Non-destructive inspection (NDI) of structures involves thoroughly examining a structure without harming the structure or requiring its significant disassembly. Non-destructive inspection is typically preferred to avoid the schedule, labor, and costs associated with removal of a part for inspection, as well as avoidance of the potential for damaging the structure. Non-destructive inspection is advantageous for many applications in which a thorough inspection of the exterior and/or interior of a structure is required. For example, non-destructive inspection is commonly used in the aircraft industry to inspect aircraft structures for any type of internal or external damage to or defects (flaws) in the structure. Inspection may be performed during manufacturing or after the completed structure has been put into service, including field testing, to validate the continued integrity and fitness of the structure.

During NDI, one or more sensors may move over the portion of the structure to be examined, and receive data regarding the structure. Various types of sensors may be used to perform non-destructive inspection. For example and without limitation, a pulse-echo (PE), through transmission (TT), or shear wave sensor may be used to obtain ultrasonic data, such as for thickness gauging, detection of laminar defects and/or crack detection in the structure.

In some circumstances, only a single surface of the structure may be accessible for inspection purposes, which may limit the potential inspection techniques. For example, in the field, access to interior surfaces of the structure may be restricted, requiring disassembly of the structure and introducing additional time and labor. Similarly, during manufacture, one of the surfaces may be disposed upon a mandrel and be inaccessible, at least without undesirable and time-consuming disassembly.

While single-sided inspection techniques, such as PE, can be employed to detect disbonds, delaminations, cracks or other substantial defects, it may be difficult to detect porosity in certain situations, such as situations in which the structure under inspection is ultrasonically coupled to another structure, such as a mandrel or other backing material, absent a TT inspection technique. In this regard, in PE, the amplitude of the reflection from the back surface, i.e., the surface opposite the inspection sensor, is used as a gage to determine the percent of porosity by comparing the reflection from the back surface of the structure under inspection with standard data gathered from prior inspections of reference samples of known porosity. Accordingly, porosity may be difficult to detect and/or quantify, especially in conjunction with structures that are only amenable of single-sided inspection and are ultrasonically coupled to another structure, since the ultrasonic coupling will reduce the reflection from the back surface by an unknown amount. Such difficulties in accurately detecting and/or quantifying porosity may be problematic in composite manufacturing processes in which it is desirable to monitor the quality of the composite material including, for example, the porosity of the composite material to insure that the manufacturing process is performing in the desired manner.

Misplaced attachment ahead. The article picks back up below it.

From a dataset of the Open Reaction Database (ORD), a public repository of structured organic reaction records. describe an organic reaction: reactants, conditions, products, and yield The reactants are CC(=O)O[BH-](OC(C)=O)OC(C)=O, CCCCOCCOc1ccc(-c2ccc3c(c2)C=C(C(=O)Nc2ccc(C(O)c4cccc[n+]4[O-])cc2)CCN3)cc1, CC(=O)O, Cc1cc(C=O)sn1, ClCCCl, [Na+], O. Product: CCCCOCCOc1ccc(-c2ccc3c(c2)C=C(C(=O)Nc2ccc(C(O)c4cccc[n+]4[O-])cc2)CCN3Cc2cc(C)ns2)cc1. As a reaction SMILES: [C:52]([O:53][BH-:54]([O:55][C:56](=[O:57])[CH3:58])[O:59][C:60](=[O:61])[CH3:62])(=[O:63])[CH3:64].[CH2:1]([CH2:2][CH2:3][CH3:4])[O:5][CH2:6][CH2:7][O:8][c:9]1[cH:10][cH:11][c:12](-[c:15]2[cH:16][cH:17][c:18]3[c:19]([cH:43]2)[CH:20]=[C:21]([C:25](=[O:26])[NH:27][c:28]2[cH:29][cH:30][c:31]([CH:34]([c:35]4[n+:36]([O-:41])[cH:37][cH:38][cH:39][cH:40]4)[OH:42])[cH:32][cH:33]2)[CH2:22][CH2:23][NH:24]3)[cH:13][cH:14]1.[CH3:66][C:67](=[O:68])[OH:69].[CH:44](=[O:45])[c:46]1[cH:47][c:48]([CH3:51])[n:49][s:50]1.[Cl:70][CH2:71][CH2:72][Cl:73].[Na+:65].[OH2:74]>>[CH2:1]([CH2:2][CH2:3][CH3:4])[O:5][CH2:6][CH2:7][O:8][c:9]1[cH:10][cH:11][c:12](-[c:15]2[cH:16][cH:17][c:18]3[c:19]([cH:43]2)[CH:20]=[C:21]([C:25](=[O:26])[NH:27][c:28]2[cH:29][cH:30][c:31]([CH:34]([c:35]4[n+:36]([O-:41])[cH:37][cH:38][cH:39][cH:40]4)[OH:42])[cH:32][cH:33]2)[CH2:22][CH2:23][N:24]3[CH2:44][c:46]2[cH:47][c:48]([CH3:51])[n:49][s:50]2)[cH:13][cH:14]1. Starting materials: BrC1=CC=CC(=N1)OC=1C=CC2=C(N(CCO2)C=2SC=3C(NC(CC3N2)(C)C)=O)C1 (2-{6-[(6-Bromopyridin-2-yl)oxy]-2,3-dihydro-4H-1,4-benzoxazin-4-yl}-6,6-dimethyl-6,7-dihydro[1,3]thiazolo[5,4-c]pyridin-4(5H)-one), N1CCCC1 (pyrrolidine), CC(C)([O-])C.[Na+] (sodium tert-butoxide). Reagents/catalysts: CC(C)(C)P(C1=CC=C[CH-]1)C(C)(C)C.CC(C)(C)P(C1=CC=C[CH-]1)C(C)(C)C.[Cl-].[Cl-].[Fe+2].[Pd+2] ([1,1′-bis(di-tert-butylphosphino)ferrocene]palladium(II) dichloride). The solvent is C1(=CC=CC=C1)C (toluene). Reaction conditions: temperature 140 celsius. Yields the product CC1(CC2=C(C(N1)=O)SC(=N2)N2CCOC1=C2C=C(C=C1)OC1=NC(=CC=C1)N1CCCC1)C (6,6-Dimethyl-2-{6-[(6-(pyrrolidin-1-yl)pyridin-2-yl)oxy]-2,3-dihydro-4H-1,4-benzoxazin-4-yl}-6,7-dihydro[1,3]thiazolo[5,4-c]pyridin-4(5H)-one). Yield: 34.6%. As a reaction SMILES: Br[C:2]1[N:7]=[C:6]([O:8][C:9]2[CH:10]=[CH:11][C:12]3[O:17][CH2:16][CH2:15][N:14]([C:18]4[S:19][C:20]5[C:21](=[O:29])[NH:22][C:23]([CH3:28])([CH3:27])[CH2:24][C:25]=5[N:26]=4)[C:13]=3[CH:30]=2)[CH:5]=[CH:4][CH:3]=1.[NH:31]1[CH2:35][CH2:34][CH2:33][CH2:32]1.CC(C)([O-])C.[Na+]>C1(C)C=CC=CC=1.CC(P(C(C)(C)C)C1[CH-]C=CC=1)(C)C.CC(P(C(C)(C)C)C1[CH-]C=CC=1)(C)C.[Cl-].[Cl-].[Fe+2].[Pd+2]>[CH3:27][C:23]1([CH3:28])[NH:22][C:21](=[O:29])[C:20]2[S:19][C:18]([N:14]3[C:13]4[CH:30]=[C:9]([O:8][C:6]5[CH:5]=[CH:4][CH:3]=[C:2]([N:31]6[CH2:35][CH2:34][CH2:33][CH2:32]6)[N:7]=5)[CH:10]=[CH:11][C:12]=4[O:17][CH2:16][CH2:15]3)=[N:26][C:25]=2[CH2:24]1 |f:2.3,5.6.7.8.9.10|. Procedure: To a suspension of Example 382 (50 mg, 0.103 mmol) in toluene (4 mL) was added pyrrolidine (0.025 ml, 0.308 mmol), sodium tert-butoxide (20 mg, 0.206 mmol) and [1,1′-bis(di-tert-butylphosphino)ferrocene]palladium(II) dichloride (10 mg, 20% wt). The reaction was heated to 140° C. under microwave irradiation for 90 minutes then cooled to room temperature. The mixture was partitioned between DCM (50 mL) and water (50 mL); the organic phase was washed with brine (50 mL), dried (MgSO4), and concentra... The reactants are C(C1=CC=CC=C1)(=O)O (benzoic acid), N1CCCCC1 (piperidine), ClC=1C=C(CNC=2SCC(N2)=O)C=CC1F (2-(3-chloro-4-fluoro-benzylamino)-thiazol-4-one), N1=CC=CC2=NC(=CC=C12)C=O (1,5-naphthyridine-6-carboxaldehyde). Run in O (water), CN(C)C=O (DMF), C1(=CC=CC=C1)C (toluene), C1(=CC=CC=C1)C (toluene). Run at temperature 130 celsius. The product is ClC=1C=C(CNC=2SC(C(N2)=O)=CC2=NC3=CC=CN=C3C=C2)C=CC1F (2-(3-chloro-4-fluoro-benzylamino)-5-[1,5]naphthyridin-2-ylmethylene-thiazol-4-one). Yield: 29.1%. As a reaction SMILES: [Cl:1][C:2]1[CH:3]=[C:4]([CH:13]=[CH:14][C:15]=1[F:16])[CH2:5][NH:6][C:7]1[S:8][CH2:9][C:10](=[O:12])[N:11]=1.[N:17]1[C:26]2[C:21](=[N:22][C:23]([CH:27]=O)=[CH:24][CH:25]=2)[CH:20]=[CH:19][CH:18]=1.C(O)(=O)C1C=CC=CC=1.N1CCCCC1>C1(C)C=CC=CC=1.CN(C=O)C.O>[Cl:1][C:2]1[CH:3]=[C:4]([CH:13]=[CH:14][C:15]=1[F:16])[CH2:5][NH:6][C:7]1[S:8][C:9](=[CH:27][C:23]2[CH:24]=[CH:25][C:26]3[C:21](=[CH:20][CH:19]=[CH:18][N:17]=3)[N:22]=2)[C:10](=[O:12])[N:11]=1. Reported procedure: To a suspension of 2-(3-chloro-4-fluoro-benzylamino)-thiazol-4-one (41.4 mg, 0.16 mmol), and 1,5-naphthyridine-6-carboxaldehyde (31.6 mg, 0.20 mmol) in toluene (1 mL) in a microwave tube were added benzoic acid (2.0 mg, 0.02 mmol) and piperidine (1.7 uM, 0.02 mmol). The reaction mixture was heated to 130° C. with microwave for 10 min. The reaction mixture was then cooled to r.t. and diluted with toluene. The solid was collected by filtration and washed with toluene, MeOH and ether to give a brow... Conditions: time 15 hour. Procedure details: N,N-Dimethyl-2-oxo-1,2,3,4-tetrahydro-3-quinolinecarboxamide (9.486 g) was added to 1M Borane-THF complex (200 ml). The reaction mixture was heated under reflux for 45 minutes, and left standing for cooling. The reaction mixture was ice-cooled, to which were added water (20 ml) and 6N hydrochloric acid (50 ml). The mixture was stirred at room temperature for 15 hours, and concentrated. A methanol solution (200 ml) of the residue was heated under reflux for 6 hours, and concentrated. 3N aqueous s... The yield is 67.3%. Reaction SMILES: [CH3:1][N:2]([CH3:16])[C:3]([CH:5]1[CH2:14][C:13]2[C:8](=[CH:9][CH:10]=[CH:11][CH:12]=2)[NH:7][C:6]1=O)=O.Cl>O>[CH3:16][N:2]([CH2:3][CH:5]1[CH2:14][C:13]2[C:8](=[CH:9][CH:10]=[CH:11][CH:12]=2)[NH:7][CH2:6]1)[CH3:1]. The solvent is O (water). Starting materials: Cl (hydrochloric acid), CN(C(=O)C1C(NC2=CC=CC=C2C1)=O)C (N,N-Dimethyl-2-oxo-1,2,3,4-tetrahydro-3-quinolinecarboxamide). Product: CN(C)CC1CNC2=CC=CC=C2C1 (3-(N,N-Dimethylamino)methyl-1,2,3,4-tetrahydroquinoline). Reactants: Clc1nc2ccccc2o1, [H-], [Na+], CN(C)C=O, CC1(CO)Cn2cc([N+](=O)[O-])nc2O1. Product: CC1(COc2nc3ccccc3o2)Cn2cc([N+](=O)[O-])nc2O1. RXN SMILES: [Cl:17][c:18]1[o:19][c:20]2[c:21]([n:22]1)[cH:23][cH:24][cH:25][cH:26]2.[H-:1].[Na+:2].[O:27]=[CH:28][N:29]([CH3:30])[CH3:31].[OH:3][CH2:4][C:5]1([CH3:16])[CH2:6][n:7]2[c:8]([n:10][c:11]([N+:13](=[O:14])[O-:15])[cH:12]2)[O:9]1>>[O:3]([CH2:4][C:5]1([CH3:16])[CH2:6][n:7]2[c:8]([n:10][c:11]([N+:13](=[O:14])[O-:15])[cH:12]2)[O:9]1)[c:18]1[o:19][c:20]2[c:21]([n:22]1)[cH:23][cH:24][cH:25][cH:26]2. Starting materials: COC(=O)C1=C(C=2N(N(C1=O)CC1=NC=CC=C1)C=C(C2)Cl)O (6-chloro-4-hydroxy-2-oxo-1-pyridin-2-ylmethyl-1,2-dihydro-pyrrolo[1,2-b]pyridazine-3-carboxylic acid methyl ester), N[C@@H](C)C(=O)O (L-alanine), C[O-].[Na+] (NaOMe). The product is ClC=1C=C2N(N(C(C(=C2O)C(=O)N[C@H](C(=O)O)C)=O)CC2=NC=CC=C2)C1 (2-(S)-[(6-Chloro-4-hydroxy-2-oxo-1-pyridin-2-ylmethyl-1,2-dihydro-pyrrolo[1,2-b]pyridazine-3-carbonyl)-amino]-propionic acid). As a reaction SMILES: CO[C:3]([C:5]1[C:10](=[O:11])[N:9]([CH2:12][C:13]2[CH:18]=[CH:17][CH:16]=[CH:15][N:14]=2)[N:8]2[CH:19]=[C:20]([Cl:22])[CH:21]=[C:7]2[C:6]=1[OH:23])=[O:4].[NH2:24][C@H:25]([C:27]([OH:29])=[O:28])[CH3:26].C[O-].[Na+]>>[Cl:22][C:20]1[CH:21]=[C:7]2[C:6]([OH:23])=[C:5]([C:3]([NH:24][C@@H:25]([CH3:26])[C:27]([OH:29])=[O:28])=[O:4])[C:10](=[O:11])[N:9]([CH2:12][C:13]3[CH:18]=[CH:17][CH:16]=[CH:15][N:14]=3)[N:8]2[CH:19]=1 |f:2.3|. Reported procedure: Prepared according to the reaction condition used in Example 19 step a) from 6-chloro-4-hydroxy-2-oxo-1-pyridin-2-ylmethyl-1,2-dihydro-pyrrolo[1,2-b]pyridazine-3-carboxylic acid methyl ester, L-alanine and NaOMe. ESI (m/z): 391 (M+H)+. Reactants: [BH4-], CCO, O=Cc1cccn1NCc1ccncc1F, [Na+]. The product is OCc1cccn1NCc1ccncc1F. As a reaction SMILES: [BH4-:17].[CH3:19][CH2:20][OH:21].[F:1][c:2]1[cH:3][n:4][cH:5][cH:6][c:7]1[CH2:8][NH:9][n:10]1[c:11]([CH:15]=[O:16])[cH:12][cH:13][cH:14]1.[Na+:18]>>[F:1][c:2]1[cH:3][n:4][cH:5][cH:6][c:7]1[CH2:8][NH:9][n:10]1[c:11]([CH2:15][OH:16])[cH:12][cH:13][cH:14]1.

While it is generally desirable to detect porosity during or following manufacture, it is similarly desirable to be able to identify microcracking or thermal damage in the field or otherwise once the composite material has been placed in service. Microcracking can occur due to fatigue or thermal cycling of composites. Microcracks generally consist of multiple small cracks in the resin and fibers of a composite structure. Typical crack sizes are in the 0.010 inch to over 0.200 inch range. Thermal damage may be attributable to various sources and, in aerospace applications, may be attributable to engine exhaust impingement, overheated components in a confined space, or fires involving a component. Regardless of its source, thermal damage may degrade the matrix properties and the interface between matrix material and the embedded fibers, thereby leading to undesirable changes.